Sunflower seeds are the most common ones you’ll find in convenience stores, but you can also sometimes find roasted pumpkin seeds or flax seeds. In addition to some protein, seeds usually contain a nice amount of healthy fat and a high dose of fiber.
It’s much easier to carry and find carbohydrates while on the road, which makes them incredibly convenient and valuable nutrient sources.
Most pieces of fruit that have a rind or thick outer skin will last for up to a week. Not only are they easy to pack in a lunch bag for the day, but many gas stations now carry fresh fruit. Fruit cups are another option you can choose, but look for those without added syrup, which adds mostly empty calories.
Whether you bring this from home or purchase it on the road, it usually only requires added water and a microwave, both of which you can find at most gas stations. Oats pack a healthy source of fiber, as well as a small amount of protein.
Whole grains can come in the form of bread, snack bars, crackers or chips. Many products labeled ‘whole grain’ are actually very high in empty calories from sugar. Look for products that have less than 5 grams of sugar total and at least 5 grams of fiber per serving.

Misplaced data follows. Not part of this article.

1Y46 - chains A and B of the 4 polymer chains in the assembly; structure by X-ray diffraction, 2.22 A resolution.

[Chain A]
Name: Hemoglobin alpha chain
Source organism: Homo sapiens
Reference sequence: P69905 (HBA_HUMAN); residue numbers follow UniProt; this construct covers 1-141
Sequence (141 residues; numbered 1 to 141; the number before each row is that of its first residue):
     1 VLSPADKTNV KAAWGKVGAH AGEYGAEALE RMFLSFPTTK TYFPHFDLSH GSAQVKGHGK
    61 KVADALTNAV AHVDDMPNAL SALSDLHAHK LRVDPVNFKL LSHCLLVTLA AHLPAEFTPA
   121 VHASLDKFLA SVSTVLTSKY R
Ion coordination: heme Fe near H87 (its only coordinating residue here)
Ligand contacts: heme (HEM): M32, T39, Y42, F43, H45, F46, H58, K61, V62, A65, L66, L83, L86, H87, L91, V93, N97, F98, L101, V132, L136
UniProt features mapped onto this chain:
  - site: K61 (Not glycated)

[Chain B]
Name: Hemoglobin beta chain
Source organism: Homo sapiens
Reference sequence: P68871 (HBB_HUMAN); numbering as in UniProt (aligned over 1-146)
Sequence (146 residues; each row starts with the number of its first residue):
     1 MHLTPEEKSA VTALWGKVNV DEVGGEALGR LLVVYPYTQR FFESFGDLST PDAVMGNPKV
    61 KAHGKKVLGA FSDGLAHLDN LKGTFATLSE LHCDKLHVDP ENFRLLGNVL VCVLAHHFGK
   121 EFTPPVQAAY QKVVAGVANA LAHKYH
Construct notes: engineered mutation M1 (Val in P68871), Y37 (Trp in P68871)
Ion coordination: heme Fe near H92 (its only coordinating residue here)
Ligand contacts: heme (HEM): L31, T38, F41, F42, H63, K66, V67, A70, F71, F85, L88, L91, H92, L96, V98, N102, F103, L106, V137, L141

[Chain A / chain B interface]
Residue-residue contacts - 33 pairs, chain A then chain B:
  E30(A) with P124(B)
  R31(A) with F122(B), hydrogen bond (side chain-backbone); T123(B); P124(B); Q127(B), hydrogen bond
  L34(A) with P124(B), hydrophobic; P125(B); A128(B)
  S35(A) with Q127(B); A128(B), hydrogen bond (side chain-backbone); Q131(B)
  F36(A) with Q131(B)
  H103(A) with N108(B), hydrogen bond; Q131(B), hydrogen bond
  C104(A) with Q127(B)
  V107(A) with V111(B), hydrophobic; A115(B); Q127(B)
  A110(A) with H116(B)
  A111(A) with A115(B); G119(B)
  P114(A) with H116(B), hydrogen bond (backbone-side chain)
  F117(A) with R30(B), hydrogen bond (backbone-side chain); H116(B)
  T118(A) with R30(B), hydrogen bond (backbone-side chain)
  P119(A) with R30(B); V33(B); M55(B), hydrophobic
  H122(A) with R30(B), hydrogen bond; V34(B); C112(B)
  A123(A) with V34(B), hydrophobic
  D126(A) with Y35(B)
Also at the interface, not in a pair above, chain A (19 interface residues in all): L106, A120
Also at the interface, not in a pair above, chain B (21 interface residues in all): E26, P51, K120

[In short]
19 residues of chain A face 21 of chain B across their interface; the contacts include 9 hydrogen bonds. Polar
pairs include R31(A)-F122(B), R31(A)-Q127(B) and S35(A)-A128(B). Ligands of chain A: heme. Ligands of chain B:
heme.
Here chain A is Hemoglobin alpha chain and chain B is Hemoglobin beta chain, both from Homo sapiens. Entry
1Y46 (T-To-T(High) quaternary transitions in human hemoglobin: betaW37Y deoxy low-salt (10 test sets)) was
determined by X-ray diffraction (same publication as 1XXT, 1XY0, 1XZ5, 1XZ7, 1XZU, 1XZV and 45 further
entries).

Fat is a nutrient dense food and contains more calories per gram than protein and carbohydrates. This can be a good thing when you have limited time or fewer food options.
You can eat smaller servings of fat and still remain full after eating for a prolonged time.
Because olives are pickled in the manufacturing process, they can be stored at room temperature. They are a very healthy source of monounsaturated fat. They do need to be kept refrigerated after you open them, however.
Nuts and Nut Butters:
Nuts are mostly fat, with a bit of protein and carbohydrates (mostly as fiber). The fat in nuts is similar to the fat in olives, because it is also mostly monounsaturated. You can purchase these in bulk, as well, or buy individual packets at most convenience stores.
These fruits are actually a very healthy fat, and because their rind is so thick, they generally travel well. You can pack several along for the week and they’ll ripen along the way.
What Do You Actually Do With This?
Okay, now you have this list of foods and it’s magically going to transform your busy work day spent driving, right?
Not really. Now what you need to do is actually be realistic and apply some simple concepts and probably purchase some portable cold food storage.
If it were me doing this, I would invest in a good quality durable cooler than I can take with me daily or for several days.
It is almost completely unrealistic to expect someone traveling on the road to eat these few things routinely and never slip.
So here is how I would approach this and plan for meals on the road: